- Restrictions Any Train Company may refuse to accept an item of luggage, an article, an animal or a cycle, even though it meets the
requirements set out in Condition 47 and 48 and Appendix B, if, in
the opinion of its staff:
(a) it may cause injury, inconvenience
or a nuisance or it may cause damage to property;
(b) there is
not enough room for it;
(c) the loading or unloading may cause delay
to trains; or
(d) it is not carried or packaged in a suitable manner
- Potentially dangerous items
(1) Except with written permission from an Operator or an authorised person, no
person shall bring with him or allow to remain on the railway any item which,
in the opinion of an authorised person, may threaten, annoy, soil or damage
any person or any property.
So you're fine taking a small camping-gas canister on a train, so long as it's not dangerous (e.g. it might be dangerous if it's leaking gas).
By the way, UK railway officials don't in any case have a right to search you or your property. If that needed to be done, and you didn't give them consent to do it, then they would need to call a police officer (might be the transport police, but they're proper police officers, not railway employees). The only situation in which I can envision that happening would be if you're mistaken for a terrorist suspect.
13.1.2 You may bring with you: ...
• any other item, provided it is not dangerous or likely to injure anyone.
13.1.3 You must not bring with you anything that:
• is more than 2 metres long
• you are unable to carry yourself (including up/down
• is a hazardous or inflammable substance
• is likely
to cause injury or offence to other customers or to our staff
likely to cause damage to buses, Underground trains or stations.
Although a gas canister could be considered a 'hazardous or inflammable substance', in my opinion you're probably OK, so long as it isn't leaky or damaged.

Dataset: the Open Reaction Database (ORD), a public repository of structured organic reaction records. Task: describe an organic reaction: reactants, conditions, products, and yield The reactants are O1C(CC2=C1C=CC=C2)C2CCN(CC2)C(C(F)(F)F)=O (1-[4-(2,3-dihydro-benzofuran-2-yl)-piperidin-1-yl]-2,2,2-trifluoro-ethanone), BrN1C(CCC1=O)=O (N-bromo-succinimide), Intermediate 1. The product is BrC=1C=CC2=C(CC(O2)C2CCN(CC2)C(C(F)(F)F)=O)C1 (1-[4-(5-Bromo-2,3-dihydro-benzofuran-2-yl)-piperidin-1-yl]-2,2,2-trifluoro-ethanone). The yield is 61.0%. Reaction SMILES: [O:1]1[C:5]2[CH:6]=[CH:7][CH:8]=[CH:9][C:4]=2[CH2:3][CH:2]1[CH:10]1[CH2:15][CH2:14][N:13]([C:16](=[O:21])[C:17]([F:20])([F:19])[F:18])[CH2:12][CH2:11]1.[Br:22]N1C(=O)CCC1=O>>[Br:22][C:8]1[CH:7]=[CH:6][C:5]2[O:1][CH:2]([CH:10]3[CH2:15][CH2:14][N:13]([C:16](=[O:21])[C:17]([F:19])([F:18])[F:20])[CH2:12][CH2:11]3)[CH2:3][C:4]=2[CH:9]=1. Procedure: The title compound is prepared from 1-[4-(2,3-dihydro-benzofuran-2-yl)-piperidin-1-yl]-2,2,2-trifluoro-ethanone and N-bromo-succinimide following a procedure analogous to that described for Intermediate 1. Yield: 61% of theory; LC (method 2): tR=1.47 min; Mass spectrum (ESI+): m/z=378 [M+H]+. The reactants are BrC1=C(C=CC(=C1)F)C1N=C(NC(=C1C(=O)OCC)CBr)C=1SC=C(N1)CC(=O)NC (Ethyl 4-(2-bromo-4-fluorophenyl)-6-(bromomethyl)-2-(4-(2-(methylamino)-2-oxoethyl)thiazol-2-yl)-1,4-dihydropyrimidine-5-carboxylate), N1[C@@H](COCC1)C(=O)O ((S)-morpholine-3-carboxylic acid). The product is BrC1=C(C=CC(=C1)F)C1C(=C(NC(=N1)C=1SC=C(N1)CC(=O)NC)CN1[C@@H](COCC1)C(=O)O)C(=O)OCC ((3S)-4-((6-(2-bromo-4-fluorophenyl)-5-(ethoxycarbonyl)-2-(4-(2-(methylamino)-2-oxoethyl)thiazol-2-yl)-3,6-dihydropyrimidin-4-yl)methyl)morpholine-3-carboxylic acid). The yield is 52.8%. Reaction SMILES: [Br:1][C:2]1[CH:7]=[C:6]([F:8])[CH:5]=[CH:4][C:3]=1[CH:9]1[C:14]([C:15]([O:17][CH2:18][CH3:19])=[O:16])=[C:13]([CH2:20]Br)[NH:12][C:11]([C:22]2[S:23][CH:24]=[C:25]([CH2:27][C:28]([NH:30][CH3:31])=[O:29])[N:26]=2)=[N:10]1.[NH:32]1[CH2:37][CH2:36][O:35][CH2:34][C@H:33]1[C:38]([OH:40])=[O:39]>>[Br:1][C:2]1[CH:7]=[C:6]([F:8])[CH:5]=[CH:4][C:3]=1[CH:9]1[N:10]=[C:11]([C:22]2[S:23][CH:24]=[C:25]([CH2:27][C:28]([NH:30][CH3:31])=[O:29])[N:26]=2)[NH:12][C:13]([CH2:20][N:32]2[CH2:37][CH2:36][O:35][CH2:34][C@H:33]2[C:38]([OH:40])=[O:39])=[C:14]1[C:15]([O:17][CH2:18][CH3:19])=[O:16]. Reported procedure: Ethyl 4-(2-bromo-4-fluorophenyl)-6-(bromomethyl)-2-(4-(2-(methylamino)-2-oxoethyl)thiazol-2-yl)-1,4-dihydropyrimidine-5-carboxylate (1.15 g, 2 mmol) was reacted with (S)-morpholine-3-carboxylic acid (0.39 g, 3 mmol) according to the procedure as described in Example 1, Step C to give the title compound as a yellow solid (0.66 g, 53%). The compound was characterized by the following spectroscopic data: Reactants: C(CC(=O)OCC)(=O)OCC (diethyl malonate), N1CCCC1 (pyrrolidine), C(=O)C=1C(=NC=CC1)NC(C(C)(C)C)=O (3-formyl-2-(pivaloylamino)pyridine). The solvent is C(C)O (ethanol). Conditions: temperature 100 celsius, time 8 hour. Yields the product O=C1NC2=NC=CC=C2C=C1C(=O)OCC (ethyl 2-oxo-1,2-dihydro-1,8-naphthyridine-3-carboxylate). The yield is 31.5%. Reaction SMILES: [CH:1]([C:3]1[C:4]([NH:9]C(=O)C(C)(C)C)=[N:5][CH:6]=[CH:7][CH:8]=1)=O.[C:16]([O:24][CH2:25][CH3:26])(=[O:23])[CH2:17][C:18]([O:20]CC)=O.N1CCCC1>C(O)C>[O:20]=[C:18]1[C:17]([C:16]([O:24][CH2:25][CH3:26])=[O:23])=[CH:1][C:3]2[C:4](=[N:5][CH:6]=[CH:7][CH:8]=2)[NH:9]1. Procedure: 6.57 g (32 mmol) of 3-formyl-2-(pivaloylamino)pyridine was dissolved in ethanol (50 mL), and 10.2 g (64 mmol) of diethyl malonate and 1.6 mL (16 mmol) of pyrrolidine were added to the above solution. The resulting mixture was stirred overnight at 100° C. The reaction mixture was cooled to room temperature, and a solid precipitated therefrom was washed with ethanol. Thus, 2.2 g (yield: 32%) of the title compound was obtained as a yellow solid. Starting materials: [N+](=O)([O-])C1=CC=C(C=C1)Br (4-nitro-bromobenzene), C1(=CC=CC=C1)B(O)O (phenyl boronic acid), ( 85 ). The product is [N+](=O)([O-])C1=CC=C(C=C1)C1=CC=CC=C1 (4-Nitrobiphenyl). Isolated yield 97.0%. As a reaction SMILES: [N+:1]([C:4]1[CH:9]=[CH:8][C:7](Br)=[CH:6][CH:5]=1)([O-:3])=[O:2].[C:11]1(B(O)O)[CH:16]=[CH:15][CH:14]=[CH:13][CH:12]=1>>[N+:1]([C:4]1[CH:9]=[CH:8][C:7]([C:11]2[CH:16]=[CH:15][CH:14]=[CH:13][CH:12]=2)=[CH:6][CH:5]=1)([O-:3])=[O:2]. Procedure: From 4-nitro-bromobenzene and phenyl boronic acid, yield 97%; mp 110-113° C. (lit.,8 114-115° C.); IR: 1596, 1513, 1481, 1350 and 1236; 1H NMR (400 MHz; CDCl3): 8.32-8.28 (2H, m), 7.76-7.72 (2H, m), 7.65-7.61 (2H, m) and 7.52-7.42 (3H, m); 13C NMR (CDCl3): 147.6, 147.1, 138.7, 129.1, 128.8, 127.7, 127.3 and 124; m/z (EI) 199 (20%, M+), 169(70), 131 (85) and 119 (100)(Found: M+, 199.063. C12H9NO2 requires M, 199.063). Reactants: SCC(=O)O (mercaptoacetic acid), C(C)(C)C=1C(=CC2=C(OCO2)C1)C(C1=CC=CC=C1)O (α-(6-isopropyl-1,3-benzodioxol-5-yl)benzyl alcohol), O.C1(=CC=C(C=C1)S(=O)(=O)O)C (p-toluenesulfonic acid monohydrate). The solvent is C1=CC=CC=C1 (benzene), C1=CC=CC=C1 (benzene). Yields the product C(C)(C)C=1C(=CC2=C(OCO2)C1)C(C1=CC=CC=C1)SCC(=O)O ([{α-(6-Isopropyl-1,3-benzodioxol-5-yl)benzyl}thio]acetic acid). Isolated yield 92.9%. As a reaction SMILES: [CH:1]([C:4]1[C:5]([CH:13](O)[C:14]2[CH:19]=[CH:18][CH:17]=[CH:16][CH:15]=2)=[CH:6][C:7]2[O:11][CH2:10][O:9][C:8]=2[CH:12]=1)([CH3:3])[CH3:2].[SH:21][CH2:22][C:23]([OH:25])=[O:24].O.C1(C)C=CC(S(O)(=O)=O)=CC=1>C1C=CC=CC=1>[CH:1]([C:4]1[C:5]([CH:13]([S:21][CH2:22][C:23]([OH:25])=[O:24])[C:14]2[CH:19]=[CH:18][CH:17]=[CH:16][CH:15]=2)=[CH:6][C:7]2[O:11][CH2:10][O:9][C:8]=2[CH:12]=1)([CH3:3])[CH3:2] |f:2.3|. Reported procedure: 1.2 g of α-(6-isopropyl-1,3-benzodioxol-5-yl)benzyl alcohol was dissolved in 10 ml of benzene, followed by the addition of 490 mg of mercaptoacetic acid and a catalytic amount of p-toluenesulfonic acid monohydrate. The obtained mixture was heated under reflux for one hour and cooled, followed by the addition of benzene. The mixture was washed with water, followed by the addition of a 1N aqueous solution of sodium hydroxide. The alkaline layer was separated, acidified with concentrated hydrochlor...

- Potentially dangerous items
(1) Except with written permission from the Operator or an authorised person, no
person shall bring with him, attempt to bring with him or allow to remain on the
railway any potentially dangerous item.
(2) A potentially dangerous item is an item which, in the reasonable opinion of an
authorised person, may or may be used to threaten, annoy, soil or damage any
person or any property. For the avoidance of doubt, a potentially dangerous item
may include, but is not limited to:
(i) a loaded weapon of any kind;
(ii) any flammable, explosive or corrosive substance; and
(iii) any item which is or may become dangerous.
Again gas could be considered a 'flammable substance', but in my opinion you're probably OK as long as the canister is in good condition.
By the way, it's super-rare for any of these bylaws or Conditions of Carriage to even be mentioned in normal life, e.g. it doesn't occur to anyone to refer to them when a passenger tries to get their horse on a bus. Most people don't know they exist, I think.
In general: Any item can be illegal if there's reason to think that you are planning to use it as a weapon or to commit a crime.
Short answer: For a small undamaged canister as part of a set of camping equipment when you're going on a camping holiday, you have absolutely nothing to worry about.
If you want to double-check with the British Transport Police then you can contact them here or on email@example.com
Thank you to @Stephen Kennedy for mentioning the Channel Tunnel in comments.
Essentially you need to have the same expectations for Eurostar and the Channel Tunnel as you would for travelling by aircraft. When you book your ticket you are giving their staff permission to search you and your luggage. Expect your luggage to be x-rayed, searched and/or sniffer-dogged, and expect the conditions of carriage to be rigorously enforced in respect of anything flammable.
It would not be sensible to carry camping gas or fuel in any form on these services.
The table below sets out articles which may not be taken on board Eurostar trains (carriage prohibited)
Note that this list is not exhaustive; passengers will not be allowed to keep articles with them on the journey if the item is inherently dangerous, is likely to cause property damage, or if there is reason to suspect the article may be used to commit an act of violence or threat.
- Le Shuttle Conditions of Carriage
(Le Shuttle is the vehicle train - carriage of dangerous materials is more complicated, presumably because some of the lorries carry cargoes which fall into this category).
Non-native English speakers may find it useful to note that 'inflammable' means the same thing as 'flammable': both words mean things which have a tendency to catch fire.